Creating an area that is safe and provides a refuge for those individuals who have all too often, in the past, avoided shelters because of the criminal and drug activity, is the least we can do for the most vulnerable among us as they seek our help in overcoming their current challenges.
Law Enforcement and Criminal Justice Interim Committee
Soon after the Law Enforcement and Criminal Justice Interim Committee meeting on Wednesday, September 20, 2017, concerns were raised with regard to whether or not a particular motion had passed. This motion had requested that the courts wait to make a major policy change until after the Legislature would have an opportunity to review it.
The motion had passed the House by a majority vote and tied in the Senate. Initially, the Office of Legislative Research and General Counsel (LRGC) ruled that the motion had failed, but upon review of the House Interim Rules, determined that the motion calling upon Utah’s Courts to delay implementation of the Public Safety Assessment tools, did actually pass.
In January, the Utah Judicial Council approved use of a bail-alternative process which establishes a public-safety assessment (PSA) score based on an algorithm. Nine risk factors, including criminal history, age, current charges and past charges are input into a system, which produces a score for consideration by a judge. Under the new rule, judges are permitted to use the PSA score instead of probable cause statements filed by the arresting officer, when deciding if a suspect should be released.
Article VIII, Section 4 of the Utah Constitution states, “The Legislature may amend the Rules of Procedure and Evidence adopted by the Supreme Court upon a vote of two-thirds of all members of both houses of the Legislature.”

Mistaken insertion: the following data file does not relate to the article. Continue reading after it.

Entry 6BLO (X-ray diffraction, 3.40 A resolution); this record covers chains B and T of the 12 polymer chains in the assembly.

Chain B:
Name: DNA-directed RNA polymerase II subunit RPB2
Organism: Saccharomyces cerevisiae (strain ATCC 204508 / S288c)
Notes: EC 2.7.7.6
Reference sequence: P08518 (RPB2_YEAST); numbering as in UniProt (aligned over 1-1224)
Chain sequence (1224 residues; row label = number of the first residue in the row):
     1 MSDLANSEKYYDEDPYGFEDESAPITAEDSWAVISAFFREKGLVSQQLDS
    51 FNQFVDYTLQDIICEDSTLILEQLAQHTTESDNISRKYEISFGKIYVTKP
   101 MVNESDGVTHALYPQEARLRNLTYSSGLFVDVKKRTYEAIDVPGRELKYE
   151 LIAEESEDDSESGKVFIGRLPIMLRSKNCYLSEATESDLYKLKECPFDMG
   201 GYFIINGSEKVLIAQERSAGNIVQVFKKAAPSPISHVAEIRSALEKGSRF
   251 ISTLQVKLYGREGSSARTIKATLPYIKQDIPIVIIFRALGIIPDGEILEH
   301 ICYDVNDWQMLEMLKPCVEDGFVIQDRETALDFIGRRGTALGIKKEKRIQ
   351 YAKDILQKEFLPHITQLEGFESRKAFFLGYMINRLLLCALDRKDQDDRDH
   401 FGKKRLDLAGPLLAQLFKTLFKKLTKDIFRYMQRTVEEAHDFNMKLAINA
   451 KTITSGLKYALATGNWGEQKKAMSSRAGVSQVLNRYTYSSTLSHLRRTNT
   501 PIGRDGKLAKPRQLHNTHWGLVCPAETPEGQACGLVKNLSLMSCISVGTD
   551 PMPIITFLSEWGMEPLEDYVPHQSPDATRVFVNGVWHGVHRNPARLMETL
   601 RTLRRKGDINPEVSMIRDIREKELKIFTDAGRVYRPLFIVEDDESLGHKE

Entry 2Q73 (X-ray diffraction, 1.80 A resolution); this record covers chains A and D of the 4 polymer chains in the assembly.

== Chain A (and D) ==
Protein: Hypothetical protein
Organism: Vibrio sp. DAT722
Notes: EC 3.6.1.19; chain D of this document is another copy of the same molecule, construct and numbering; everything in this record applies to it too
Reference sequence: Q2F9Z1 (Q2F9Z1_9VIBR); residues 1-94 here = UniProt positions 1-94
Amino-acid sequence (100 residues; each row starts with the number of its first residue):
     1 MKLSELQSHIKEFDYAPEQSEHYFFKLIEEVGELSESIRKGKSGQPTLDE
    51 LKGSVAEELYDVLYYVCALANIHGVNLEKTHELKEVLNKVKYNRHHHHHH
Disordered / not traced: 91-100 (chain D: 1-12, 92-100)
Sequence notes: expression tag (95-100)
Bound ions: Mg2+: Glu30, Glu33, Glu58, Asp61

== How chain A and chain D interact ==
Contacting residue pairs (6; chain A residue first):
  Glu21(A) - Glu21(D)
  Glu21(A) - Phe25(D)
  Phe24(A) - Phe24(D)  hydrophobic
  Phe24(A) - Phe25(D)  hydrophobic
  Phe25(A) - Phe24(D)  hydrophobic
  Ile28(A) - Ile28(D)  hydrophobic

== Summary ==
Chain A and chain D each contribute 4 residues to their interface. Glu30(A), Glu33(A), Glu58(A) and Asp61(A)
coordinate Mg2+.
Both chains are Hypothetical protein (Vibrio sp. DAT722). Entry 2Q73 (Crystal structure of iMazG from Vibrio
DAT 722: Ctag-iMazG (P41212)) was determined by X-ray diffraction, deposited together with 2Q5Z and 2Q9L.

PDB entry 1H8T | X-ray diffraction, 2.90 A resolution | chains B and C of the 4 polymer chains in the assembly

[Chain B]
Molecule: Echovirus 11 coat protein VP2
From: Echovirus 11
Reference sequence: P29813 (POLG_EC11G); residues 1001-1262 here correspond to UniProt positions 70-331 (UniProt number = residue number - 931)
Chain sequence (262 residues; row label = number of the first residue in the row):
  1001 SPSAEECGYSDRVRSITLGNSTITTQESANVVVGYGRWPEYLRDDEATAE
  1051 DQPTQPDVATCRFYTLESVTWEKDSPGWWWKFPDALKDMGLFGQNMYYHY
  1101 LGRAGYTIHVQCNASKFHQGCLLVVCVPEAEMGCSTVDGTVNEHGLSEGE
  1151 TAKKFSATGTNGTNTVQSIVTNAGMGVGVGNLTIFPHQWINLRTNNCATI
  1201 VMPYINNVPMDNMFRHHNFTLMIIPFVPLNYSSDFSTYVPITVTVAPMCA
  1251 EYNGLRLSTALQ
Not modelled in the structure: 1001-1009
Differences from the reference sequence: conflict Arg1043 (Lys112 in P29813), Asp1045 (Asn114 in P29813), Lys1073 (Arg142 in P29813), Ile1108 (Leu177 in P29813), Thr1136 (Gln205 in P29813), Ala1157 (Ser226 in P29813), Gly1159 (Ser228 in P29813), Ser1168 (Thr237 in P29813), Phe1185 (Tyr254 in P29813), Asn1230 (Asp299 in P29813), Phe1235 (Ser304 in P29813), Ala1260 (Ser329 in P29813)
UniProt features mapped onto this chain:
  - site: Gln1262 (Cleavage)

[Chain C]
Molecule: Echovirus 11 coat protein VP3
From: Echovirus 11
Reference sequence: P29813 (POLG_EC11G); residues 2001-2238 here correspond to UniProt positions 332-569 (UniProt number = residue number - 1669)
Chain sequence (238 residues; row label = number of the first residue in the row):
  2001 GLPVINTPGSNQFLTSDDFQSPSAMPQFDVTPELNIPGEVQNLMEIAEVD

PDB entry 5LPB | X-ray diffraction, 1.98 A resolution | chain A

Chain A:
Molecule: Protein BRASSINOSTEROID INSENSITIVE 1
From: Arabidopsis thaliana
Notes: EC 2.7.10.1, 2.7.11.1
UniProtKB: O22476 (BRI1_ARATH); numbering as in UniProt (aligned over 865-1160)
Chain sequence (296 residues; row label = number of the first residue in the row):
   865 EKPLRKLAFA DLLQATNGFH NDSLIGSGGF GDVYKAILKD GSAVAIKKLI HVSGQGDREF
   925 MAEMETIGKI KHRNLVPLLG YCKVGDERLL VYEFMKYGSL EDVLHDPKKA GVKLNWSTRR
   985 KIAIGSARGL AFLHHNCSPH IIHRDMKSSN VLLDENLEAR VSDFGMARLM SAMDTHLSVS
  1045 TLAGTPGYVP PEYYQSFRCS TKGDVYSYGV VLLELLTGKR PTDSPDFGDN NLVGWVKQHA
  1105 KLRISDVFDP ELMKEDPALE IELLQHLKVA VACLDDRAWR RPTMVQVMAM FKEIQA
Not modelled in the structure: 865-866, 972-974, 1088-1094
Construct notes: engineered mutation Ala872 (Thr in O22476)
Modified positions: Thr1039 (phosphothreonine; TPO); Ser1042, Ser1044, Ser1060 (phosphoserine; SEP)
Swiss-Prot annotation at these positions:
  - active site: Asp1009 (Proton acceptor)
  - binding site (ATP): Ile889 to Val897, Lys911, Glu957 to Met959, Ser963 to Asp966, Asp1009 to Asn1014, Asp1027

This change is scheduled to take effect Nov. 13, although the Utah Legislature will not have had a chance to review the policy change prior to the next general session in January 2018.
The algorithm has generated controversy in the wake of its implementation, most recently in San Francisco, where opponents are blaming it for the murder of a professional film and TV scout during a petty robbery. The PSA tool had recommended that one of the man’s two assailants was a candidate for pretrial release, despite his being a convicted felon and a two-time parole violator who had also been arrested for gun possession only five days prior to the killing.
Service and Remembrance
Utah House members and various organizations chose to honor the memories of lives lost in the 9/11 terrorist attacks by participating in Patriot Day and National Day of Service and Remembrance. More than 50 volunteers came together to serve 360 meals, prepare 1200 sack lunches, install 80 shelves, organize donations of art supplies and scrape rust off a fence at Catholic Community Services. This was just one of many service projects that took place to commemorate 9/11 Day in Utah and around the country.
New House Member
Utah House Speaker Greg Hughes administered the Oath of Office to the newest member of the Utah House of Representatives, Rep. Cheryl Acton, on September 19, 2017.
“We’re excited to welcome Representative Acton to the House,” said Speaker Hughes. “She wasted no time getting started, in doing the work of the people. Rep. Acton attended committee meetings immediately after being sworn in.”
Rep. Acton was selected by the Salt Lake County Republican delegates to replace former Rep. Adam Gardiner who was elected Salt Lake County Recorder. Rep. Acton will represent House District 43.
“I am humbled and honored to represent the constituents of District 43,” said Rep. Acton. “I look forward to this opportunity.”
Oath of Allegiance
Excitement filled the Capitol Rotunda as 123 applicants from more than 20 countries pledged their loyalty to the United States of America through the Oath of Allegiance and became U.S. citizens on September 25, 2017.
“I very happy to finally be a citizen, I feel very blessed,” said new citizen Mayra Alejaudra.
“It is an honor to be here, and I really appreciate the opportunity the United States of America has given me,” said Mutabaruka Medard.
See pictures of the ceremony here.